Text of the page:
Thursday, May 31, 2018

On Desire 2018. Part 22: Against Doxastic and Perceptual Evaluativism

Continuing on with: Doring, Sabine A. and Bahadir Eker (2017), “Desires Without Guises.” In Deonna J. & Lauria F. (eds). The Nature of Desire. Oxford University Press.

After setting up the case in favor of evaluativism (which Döring and Eker did exceptionally well), they then tackled the view they set up.

Recall that there are two major evaluative theories; doxastic and perceptual. Doxastic evaluativism states that a desire that P is a belief that P is good. Perceptual evaluativism states that a desire that P is an appearance that P is good (or P looks as if it is good). Döring and Eker take each of these in turn and demonstrates what is wrong with each.

Against doxastic evaluativism, the main force of the objections involved providing instances in which people – or other creatures - had a desire that P without a belief that P was good.

For example, a common criticism against doxastic evaluativism concerns the mental states of animals. Animals clearly have desires and aversions. Yet, it seems unreasonable to hold that animals have a belief that P is good – this appears to be beyond their capacity. This creates a problem for the thesis that a desire that P is a belief that P is good.

They also bring up the case that, “You cannot desire that P if you think that nothing you can do would be conducive to P’s being the case.” Yet, as I argued above, I reject this on the ground that if a person goes from believing there is something you can do, to believing that there is nothing you can do, to believing there is something you can do again, that the desire vanishes during the intervening period.

A third type of case involves the agent who decides to do something (e.g., go see a concert) without having a belief that it is any good – somebody deciding to try something they are skeptical about. Though I do not accept doxastic evaluativism, I do think such a theorist has a response to this. Such a theorist only needs to think that it is good to try new things, to experiment, to expand one’s horizons, to explore. It need not be the case that the end result is good if the journey itself is good.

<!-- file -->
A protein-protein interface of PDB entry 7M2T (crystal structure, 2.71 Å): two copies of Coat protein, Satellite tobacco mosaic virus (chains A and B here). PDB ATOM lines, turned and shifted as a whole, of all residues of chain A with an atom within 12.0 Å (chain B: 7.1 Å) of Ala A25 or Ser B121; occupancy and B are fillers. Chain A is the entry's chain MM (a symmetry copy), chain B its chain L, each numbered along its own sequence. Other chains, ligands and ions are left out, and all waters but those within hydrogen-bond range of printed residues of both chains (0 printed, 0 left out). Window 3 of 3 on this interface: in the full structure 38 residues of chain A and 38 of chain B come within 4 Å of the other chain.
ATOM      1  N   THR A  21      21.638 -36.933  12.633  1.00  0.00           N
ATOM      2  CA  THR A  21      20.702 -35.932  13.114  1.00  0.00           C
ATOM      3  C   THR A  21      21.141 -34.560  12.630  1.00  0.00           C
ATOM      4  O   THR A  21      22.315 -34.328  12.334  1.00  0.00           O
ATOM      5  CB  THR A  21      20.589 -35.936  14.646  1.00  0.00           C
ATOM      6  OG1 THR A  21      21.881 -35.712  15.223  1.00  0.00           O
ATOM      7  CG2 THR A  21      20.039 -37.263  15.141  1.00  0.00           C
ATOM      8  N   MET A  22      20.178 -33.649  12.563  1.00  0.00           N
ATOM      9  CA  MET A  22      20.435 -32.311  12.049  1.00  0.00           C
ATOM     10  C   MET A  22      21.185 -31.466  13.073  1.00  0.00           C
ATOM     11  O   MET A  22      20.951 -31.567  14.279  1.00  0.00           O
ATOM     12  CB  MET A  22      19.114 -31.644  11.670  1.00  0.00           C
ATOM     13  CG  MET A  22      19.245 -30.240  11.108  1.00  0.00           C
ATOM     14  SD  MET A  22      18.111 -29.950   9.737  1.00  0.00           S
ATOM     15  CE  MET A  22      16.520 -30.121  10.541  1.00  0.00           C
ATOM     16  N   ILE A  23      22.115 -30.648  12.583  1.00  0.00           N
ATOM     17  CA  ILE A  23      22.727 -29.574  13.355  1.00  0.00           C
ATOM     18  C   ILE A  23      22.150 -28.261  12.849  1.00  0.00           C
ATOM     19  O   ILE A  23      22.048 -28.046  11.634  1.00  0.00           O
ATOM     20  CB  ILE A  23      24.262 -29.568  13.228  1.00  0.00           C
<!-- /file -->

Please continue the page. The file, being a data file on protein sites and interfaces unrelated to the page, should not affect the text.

Fourth, there are cases where an agent has a desire that P where one believes P to be bad. Their example is that of a person at a meeting wanting to tell a joke that they know would not be appreciated in the present company yet wanting to tell it anyway. I believe the kind of case they have in mind is that of a person who wants to do something unruly, but thinks that he better not do so, even though he still wants to. The fact that other, more prudential desires override the desire in question does not imply that the desire in question does not exist.

The authors present a fifth type of case concerning instrumental value that I have had difficulty understanding. There may be a typographical error in the example. They write about Thomas, who plans on taking a break in an hour and brewing some coffee. They then ask, “Is it really plausible to say that Thomas now literally believes that going to the kitchen in fifteen minutes is (instrumentally) good?” Did the authors intend to say, “in an hour?” That would imply that the objection somehow compares the desire to take a break in an hour corresponds to the belief that it would be good to take a break in an hour.

I do not see how this creates a problem for the doxastic evaluativist. As I have understood instrumental goods, they are always eliminable. We can split them into component elements of ends plus beliefs about how actions relate to those ends. A desire-as-means to turn the temperature up is a desire-as-end to be warm and a belief that by turning up the envelope to get warm. The doxastic evaluativist version of this holds that the desire is a belief that being warm is good accompanied by a belief that by turning up the thermostat, one can get warm. We shouldn’t need an additional belief to the effect that turning up the thermostat itself is good.